Dear Huffpost, my family is not broken…

An open letter to Huffpost (and its writer /blogger, Elizabeth Denham) in response to this article.  Denham’s advice-giving post about co-parenting after divorce states “Give [your children] the freedom to be happy wherever they are. It is the greatest gift you can give to them after their family has broken.


What???? It is 2013 and you are still describing families who have been through divorce or separation as BROKEN???? Are you kidding me?
I am single. I am a mother. I have sole custody of my children. I am not a single-parent. I do the parenting work of two people. I am a double parent, and my family is not broken.

I am outraged that you would describe any family situation as broken. Unless there has been outright abuse or something has happened to damage or sever the parent-child bond/relationship, no child is from a broken family.  Parents separate. They don’t break up a family and leave it broken. When one family situation ends a new family situation begins. What’s left when parents separate is not a broken family; it’s a reorganised family structure. It’s still a family, and it’s most definitely not broken.

The first thing I didn’t do when my husband walked out and left me and my two daughters was sit down and tell my children that they are now part of a broken family. How, why would anyone do that? (Don’t answer!)  What I did do, however, was tell them that I love them and that their father loves them, and although we don’t all live together, they still have two parents who love them very much.

Two parents who love them very much – that doesn’t sound too broken a situation to me. In fact, I know of several parents who describe their family situations as being fixed after divorce or separation. I can certainly imagine why the word fixed fits better than broken – children get parents who are (hopefully) no longer fighting, domestic abuse  may have ended, kids might get to see mum or dad happy, and they get to grow up in  more peaceful family situation that what they had prior to the divorce or separation.  Each family situation is unique to that family, and what happens after separation can be described in anyway number of ways. But, to use the word ‘broken’ is careless, it is biased, it is old-fashioned, and it is in bad taste. It is unacceptable.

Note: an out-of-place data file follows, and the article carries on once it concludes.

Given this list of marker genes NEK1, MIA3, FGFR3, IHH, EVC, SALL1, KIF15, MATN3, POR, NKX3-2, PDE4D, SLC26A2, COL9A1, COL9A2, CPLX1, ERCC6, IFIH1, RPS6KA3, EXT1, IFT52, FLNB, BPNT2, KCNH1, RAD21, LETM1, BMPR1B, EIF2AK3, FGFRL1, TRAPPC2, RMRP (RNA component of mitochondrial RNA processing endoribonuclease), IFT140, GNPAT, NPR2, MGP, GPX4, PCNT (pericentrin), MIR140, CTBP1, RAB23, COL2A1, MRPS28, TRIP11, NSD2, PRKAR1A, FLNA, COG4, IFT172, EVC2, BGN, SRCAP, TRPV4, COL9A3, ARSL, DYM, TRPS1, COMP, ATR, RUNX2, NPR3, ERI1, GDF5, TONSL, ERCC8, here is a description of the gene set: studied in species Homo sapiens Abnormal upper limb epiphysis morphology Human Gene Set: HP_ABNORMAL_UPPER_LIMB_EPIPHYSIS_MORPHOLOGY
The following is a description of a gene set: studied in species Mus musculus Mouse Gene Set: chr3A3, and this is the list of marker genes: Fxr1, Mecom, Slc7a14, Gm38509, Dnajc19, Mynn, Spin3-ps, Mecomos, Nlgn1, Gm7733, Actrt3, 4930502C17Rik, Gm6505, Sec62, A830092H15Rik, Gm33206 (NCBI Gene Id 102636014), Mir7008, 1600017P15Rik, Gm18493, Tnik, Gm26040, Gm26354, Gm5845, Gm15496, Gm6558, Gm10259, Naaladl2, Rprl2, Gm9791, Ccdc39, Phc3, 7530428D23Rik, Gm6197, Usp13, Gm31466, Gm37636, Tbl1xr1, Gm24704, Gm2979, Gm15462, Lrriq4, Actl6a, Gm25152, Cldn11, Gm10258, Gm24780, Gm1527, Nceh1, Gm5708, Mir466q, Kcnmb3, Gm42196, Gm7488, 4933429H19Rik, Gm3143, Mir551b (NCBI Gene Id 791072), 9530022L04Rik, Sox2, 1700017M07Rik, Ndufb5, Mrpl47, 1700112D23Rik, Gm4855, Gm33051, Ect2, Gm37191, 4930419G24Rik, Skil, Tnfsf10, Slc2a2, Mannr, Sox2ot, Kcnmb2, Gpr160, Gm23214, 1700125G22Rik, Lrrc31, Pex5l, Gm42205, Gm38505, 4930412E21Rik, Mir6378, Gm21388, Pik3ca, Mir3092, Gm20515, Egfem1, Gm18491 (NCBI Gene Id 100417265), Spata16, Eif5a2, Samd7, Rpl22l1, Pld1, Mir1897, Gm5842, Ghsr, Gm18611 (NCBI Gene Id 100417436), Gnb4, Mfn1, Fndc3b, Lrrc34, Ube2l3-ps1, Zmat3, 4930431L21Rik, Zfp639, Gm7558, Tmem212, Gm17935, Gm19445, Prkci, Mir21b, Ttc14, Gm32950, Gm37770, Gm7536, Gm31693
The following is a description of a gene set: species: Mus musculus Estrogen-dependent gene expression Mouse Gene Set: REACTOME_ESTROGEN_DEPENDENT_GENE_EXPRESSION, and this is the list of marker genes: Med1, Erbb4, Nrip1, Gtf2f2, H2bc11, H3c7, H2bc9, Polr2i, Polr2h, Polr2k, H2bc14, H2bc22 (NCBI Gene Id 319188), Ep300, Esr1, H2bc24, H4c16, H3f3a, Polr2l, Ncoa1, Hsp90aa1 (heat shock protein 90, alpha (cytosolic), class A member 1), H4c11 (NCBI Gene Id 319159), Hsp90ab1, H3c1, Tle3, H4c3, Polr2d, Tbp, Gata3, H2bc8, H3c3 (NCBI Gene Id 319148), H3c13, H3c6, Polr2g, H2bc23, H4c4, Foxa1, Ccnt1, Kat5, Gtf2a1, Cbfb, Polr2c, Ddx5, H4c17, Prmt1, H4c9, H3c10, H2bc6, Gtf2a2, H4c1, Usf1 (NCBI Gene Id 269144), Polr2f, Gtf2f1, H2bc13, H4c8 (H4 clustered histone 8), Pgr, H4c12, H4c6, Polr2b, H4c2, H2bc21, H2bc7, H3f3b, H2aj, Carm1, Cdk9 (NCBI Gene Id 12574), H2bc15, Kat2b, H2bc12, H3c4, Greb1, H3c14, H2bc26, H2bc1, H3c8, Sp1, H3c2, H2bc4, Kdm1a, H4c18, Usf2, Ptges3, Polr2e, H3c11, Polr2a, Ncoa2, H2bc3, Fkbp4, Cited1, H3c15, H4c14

I take care of my children 24/7. I feed, clothe, nurture, love and ensure all their needs are met. I get them to school, to music lessons, to swimming lessons, facilitate play dates, and ensure they consume only suitable forms of entertainment. I take them to the doctor’s as and when needed, take them to the dentist, the library, the theatre, take them on holiday, take them to visit family and friends. I do it all alone, and in a country I emigrated to, without the support of their father or his family. I am not only a double parent; I am the whole proverbial village.

Does that mean my children come from a broken family? No, it does not. Are they children of divorce? Yes. But that is the only way my children differ from any other child being raised by two parents.

The word broken is defined by the OED as:

1. past participle of break
2. that which has been broken; out of order
3. reduced to despair; beaten
Not one of these definitions accurately describe my family.

My family is not broken. It is not what’s left of a whole that is missing a part. It is not three quarters of what it was once. Neither are those other non-traditional families where parents have died, or remarried or whatever….

Just as my family is not broken or inferior to a traditional family (mother, father, children), neither is any other family type or parenting situation.  It’s 2013, and children today are being raised by one mother, one father, two mothers, two fathers, one grandmother, a foster family, a sibling, step-parents, even in co-parenting situations.  It doesn’t really matter what the family type is, no-one should describe it using words and phrases with negative connotations. To do so, is a huge injustice to the members of that family and perpetuates that notion that one family type is superior. It is also a great disservice to the parents who struggle after divorce and separation to ensure their children don’t suffer as a result.